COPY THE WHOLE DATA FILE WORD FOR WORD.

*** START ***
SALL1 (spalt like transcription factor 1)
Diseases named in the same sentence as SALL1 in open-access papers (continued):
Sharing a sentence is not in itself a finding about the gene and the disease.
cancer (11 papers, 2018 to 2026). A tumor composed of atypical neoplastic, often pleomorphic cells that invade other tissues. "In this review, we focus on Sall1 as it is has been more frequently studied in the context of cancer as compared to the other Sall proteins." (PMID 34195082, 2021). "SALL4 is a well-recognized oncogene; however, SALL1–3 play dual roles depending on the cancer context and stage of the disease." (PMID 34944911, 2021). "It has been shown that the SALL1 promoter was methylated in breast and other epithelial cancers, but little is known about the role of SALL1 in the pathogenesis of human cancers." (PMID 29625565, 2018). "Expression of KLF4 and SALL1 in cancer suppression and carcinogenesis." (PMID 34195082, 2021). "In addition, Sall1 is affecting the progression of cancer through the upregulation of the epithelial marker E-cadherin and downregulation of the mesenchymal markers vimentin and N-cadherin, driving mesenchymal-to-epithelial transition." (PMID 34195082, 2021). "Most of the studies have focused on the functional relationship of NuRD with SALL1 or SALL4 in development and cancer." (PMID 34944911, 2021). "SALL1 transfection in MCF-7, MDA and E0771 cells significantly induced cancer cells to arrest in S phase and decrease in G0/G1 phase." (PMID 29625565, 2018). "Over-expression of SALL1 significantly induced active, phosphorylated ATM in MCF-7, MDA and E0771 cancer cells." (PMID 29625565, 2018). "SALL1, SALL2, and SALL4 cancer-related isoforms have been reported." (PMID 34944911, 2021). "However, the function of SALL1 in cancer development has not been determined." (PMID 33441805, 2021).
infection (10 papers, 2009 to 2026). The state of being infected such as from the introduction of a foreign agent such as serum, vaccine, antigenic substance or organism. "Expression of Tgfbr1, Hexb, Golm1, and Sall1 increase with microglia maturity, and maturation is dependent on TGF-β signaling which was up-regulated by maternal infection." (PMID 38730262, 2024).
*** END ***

SALL1 (spalt like transcription factor 1)
Diseases named in the same sentence as SALL1 in open-access papers (continued):
Sharing a sentence is not in itself a finding about the gene and the disease.
cancer (11 papers, 2018 to 2026). A tumor composed of atypical neoplastic, often pleomorphic cells that invade other tissues. "In this review, we focus on Sall1 as it is has been more frequently studied in the context of cancer as compared to the other Sall proteins." (PMID 34195082, 2021). "SALL4 is a well-recognized oncogene; however, SALL1–3 play dual roles depending on the cancer context and stage of the disease." (PMID 34944911, 2021). "It has been shown that the SALL1 promoter was methylated in breast and other epithelial cancers, but little is known about the role of SALL1 in the pathogenesis of human cancers." (PMID 29625565, 2018). "Expression of KLF4 and SALL1 in cancer suppression and carcinogenesis." (PMID 34195082, 2021). "In addition, Sall1 is affecting the progression of cancer through the upregulation of the epithelial marker E-cadherin and downregulation of the mesenchymal markers vimentin and N-cadherin, driving mesenchymal-to-epithelial transition." (PMID 34195082, 2021). "Most of the studies have focused on the functional relationship of NuRD with SALL1 or SALL4 in development and cancer." (PMID 34944911, 2021). "SALL1 transfection in MCF-7, MDA and E0771 cells significantly induced cancer cells to arrest in S phase and decrease in G0/G1 phase." (PMID 29625565, 2018). "Over-expression of SALL1 significantly induced active, phosphorylated ATM in MCF-7, MDA and E0771 cancer cells." (PMID 29625565, 2018). "SALL1, SALL2, and SALL4 cancer-related isoforms have been reported." (PMID 34944911, 2021). "However, the function of SALL1 in cancer development has not been determined." (PMID 33441805, 2021).
infection (10 papers, 2009 to 2026). The state of being infected such as from the introduction of a foreign agent such as serum, vaccine, antigenic substance or organism. "Expression of Tgfbr1, Hexb, Golm1, and Sall1 increase with microglia maturity, and maturation is dependent on TGF-β signaling which was up-regulated by maternal infection." (PMID 38730262, 2024).